At a certain size, the best approach for efficiently surfacing compelling content is to rely on machine learning. By drawing on past user data, deep learning recommendation algorithms—and the deep learning recommendation models trained on themhave proven particularly effective at “learning” what content users will find compelling and to surface it for them. Every major platform now relies on some version of deep learning to choose what content to display, but these approaches come at a cost: Whereas reverse-chronological algorithms are easy to implement and understand, large-scale deep learning algorithms are complex to implement and effectively impossible to comprehend and interpret.

Which recommendation algorithm works best for your platform will depend on tradeoffs between performance, cost, and interpretability, or how easy it is to identify why the algorithm is behaving in a certain way. For large social networks and digital platforms, the performance gains of deep learning recommendation algorithms far outweigh both the cost of developing them and the corresponding decline in interpretability.

While that tradeoff may make users more likely to continue engaging with content on the platform, it has important externalities for democratic societies.  In the United States alone, researchers have documented how recommender systems clearly exposed users to far-right extremist movements, as well as conspiracy theories regarding COVID-19 and the outcome of the 2020 election. Despite the role recommender systems played in spreading content related to those movements and narratives—which have been instrumental in fomenting recent political violence—they nonetheless remain poorly understood by both policymakers and the public. Understanding how the technology works is thus a vital first step toward an “enlightened citizenry” capable of governing it.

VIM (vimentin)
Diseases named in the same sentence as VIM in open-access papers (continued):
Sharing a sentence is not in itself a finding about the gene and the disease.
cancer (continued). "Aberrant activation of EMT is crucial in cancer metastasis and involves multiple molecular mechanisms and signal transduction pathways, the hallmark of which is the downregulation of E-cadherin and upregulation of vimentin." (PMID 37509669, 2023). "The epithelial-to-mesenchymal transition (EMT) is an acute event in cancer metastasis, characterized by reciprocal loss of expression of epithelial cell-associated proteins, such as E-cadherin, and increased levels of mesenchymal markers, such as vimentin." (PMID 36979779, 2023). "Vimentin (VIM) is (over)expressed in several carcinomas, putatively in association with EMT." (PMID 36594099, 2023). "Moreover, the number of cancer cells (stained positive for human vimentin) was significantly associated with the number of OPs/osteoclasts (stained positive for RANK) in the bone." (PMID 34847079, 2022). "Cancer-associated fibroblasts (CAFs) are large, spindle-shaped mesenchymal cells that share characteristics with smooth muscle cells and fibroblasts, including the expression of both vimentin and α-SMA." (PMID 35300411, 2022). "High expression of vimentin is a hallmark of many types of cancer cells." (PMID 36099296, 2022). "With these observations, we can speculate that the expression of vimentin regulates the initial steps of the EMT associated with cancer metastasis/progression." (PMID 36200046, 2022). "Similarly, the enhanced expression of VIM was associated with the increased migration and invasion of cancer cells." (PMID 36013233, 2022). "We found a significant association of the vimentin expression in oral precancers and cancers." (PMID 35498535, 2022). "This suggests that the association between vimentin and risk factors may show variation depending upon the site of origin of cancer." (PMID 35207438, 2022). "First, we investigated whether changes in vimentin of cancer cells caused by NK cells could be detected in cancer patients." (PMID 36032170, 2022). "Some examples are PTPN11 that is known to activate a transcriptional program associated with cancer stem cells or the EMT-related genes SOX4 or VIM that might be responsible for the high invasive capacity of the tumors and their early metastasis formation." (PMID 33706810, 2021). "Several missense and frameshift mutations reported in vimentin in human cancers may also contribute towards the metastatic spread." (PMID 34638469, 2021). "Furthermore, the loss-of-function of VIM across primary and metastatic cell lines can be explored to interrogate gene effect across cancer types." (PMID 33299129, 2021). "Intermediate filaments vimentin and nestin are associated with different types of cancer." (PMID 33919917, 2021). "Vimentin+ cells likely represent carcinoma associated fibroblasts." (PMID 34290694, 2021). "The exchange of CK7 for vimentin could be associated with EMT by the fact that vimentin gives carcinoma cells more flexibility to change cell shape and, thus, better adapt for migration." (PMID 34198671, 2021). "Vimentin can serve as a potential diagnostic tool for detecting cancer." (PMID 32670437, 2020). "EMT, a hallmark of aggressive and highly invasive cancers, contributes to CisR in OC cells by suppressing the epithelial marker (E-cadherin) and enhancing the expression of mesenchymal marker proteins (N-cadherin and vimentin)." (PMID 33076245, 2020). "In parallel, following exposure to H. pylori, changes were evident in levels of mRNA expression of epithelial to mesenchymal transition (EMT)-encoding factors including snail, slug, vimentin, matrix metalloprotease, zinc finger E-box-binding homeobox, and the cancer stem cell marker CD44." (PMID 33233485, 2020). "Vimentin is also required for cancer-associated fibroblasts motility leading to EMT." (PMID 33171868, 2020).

How recommender systems work on digital platforms

Although the details vary slightly by platform, large-scale recommender systems generally follow the same basic steps. As Figure 1 shows, recommender systems typically first produce an inventory of available content and then filter it in line with their content moderation policies, after which they pare the inventory down to only the items users are most likely to be interested in.

Figure 1: Recommender systems overview